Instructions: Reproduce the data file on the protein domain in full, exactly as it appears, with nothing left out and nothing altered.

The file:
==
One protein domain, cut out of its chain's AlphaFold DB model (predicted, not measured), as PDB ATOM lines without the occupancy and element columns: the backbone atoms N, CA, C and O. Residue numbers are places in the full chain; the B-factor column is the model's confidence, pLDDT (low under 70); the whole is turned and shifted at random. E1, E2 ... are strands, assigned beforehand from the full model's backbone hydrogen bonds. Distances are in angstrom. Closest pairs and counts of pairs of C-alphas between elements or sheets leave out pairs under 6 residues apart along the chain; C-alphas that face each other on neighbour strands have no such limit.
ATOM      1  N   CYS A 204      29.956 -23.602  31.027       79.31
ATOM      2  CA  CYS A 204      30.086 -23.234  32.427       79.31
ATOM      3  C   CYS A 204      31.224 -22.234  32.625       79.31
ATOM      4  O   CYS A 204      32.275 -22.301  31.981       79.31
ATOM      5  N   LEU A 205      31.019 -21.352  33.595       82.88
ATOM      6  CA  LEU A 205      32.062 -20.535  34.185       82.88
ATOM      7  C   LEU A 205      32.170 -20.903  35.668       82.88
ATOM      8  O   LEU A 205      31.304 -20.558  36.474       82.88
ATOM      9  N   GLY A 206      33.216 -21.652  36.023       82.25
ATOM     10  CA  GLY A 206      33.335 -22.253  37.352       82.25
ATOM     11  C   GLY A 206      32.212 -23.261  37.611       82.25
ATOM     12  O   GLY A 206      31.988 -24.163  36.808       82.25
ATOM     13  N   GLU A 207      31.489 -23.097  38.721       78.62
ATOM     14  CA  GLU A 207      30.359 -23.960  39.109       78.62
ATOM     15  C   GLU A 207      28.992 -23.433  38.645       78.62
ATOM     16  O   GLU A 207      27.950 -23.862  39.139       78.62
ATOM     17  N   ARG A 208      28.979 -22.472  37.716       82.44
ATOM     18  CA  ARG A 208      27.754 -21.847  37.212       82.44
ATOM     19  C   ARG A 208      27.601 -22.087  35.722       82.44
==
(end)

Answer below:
One protein domain, cut out of its chain's AlphaFold DB model (predicted, not measured), as PDB ATOM lines without the occupancy and element columns: the backbone atoms N, CA, C and O. Residue numbers are places in the full chain; the B-factor column is the model's confidence, pLDDT (low under 70); the whole is turned and shifted at random. E1, E2 ... are strands, assigned beforehand from the full model's backbone hydrogen bonds. Distances are in angstrom. Closest pairs and counts of pairs of C-alphas between elements or sheets leave out pairs under 6 residues apart along the chain; C-alphas that face each other on neighbour strands have no such limit.
ATOM      1  N   CYS A 204      29.956 -23.602  31.027       79.31
ATOM      2  CA  CYS A 204      30.086 -23.234  32.427       79.31
ATOM      3  C   CYS A 204      31.224 -22.234  32.625       79.31
ATOM      4  O   CYS A 204      32.275 -22.301  31.981       79.31
ATOM      5  N   LEU A 205      31.019 -21.352  33.595       82.88
ATOM      6  CA  LEU A 205      32.062 -20.535  34.185       82.88
ATOM      7  C   LEU A 205      32.170 -20.903  35.668       82.88
ATOM      8  O   LEU A 205      31.304 -20.558  36.474       82.88
ATOM      9  N   GLY A 206      33.216 -21.652  36.023       82.25
ATOM     10  CA  GLY A 206      33.335 -22.253  37.352       82.25
ATOM     11  C   GLY A 206      32.212 -23.261  37.611       82.25
ATOM     12  O   GLY A 206      31.988 -24.163  36.808       82.25
ATOM     13  N   GLU A 207      31.489 -23.097  38.721       78.62
ATOM     14  CA  GLU A 207      30.359 -23.960  39.109       78.62
ATOM     15  C   GLU A 207      28.992 -23.433  38.645       78.62
ATOM     16  O   GLU A 207      27.950 -23.862  39.139       78.62
ATOM     17  N   ARG A 208      28.979 -22.472  37.716       82.44
ATOM     18  CA  ARG A 208      27.754 -21.847  37.212       82.44
ATOM     19  C   ARG A 208      27.601 -22.087  35.722       82.44